Even after her marriage and collaborations with Kuttner, C.L. Moore continued to publish a steady stream of her own work, many of which can be found collected in Judgement Night (1952) and The Best of C.L. Moore (1975). In 1950 an excellent example of a Space Western entitled “Paradise Street” appeared in Astounding. More than a simple tale of a frontiersman fighting the encroachment of civilization, it is injected with allusions to plausible folk-tales of the outer-space frontier. The Cock-eyed Giant of Mars, and the story’s namesake: Paradise Street, a metaphor for space travel.

Moore and Kuttner continued writing, separately and in collaborations, until Kuttner’s death in 1958. At that time she began working in television in earnest, writing scripts for such series as Sugarfoot, Maverick, The Twilight Zone, and 77 Sunset Strip. She ceased writing altogether when she re-married in 1963.

Northwest Smith

In a move prescient of the Bat Durston Galaxy Magazine ads, and one that places Northwest Smith firmly in our hearts as a Space Cowboy, Moore originally created Northwest Smith as a Western character. When rewriting the stories as Science Fiction, she decided that she liked the absurdity of a character named “Northwest” in space, where compass points are meaningless, and kept the name.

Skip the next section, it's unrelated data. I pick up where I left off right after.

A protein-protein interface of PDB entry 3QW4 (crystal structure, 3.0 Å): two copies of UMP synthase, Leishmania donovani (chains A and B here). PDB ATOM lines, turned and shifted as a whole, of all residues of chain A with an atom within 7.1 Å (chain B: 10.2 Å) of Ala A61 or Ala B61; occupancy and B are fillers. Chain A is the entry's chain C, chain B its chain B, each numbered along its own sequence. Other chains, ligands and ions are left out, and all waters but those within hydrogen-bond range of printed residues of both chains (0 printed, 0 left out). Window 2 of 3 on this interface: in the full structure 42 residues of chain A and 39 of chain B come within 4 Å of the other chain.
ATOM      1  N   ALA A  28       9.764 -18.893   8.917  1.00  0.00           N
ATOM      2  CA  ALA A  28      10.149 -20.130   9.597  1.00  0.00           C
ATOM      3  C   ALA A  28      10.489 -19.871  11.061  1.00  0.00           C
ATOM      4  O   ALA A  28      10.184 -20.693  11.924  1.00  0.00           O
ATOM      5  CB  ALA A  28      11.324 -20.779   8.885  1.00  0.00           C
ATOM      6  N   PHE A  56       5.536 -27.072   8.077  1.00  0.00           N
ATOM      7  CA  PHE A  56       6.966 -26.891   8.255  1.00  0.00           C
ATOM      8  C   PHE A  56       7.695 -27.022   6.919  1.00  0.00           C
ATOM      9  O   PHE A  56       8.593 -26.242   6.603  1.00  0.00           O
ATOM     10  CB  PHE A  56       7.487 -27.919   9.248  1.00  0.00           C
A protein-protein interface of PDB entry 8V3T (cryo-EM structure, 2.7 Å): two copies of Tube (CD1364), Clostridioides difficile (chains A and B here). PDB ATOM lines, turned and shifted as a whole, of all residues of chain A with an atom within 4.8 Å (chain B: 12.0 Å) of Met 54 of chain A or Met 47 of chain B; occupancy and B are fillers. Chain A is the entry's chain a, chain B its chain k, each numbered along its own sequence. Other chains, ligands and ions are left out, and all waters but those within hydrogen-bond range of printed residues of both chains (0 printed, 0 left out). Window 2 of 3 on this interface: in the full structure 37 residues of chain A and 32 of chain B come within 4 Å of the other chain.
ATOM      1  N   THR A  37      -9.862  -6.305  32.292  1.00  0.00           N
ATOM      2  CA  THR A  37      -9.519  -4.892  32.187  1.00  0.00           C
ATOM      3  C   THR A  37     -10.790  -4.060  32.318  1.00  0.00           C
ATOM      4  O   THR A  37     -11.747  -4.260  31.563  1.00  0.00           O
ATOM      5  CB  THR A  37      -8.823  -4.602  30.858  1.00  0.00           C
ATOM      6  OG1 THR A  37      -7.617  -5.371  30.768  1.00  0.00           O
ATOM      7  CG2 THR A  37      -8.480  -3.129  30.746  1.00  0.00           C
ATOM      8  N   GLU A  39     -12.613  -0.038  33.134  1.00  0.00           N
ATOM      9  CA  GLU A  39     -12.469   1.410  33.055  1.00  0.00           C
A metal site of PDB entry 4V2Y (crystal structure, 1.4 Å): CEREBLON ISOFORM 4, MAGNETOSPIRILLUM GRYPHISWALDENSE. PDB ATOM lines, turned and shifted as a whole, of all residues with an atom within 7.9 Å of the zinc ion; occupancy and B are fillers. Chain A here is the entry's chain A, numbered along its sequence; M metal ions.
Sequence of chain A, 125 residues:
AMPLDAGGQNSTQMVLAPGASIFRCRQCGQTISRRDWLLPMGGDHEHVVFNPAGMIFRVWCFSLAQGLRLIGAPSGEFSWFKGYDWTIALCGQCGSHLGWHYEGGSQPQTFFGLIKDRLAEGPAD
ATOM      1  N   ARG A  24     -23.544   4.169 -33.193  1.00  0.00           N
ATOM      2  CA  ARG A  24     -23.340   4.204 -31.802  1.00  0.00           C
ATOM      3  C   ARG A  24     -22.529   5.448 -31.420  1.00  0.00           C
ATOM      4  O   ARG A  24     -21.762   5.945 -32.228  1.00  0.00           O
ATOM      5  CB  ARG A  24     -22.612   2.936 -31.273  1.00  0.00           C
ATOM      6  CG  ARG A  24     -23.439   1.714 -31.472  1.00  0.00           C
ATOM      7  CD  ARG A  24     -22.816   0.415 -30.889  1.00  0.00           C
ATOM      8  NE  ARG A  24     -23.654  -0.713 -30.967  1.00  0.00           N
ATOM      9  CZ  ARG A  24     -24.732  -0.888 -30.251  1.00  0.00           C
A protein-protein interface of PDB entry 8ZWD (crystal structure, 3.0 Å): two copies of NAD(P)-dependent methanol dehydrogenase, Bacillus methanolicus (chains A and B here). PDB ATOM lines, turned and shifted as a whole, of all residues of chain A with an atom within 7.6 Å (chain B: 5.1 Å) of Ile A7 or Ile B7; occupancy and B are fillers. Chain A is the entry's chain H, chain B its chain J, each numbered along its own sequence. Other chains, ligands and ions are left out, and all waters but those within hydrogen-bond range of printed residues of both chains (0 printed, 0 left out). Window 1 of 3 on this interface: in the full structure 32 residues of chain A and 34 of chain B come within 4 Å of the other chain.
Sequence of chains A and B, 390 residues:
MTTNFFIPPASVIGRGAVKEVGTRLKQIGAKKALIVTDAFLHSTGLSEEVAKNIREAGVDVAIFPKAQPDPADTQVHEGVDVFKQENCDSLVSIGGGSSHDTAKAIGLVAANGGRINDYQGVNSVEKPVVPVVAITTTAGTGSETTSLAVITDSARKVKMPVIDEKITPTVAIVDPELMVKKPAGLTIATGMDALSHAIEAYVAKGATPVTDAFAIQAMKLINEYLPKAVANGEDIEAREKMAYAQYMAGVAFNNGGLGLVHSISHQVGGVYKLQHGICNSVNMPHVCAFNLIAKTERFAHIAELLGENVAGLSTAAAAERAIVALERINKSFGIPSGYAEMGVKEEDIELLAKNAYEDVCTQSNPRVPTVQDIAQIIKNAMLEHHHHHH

Described as a dark-haired man with “space bronzed” skin and pale eyes, Northwest Smith is an interplanetary ne’er-do-well who lives by a variety of criminal means, including smuggling. He is also described as wearing brown spacer’s leathers and carrying a raygun at his side (like an old west gunfighter). Despite being a cynical anti-hero he has a solid sense of justice and often does the right thing in spite of himself. Along with his alien sidekick, Yarol the Venusian, he chased adventure though-out the solar system in his small and unspectacular but surprisingly fast ship dubbed The Maid. As such, he can be seen as the prototype for such characters as Han Solo and Malcolm Reynolds.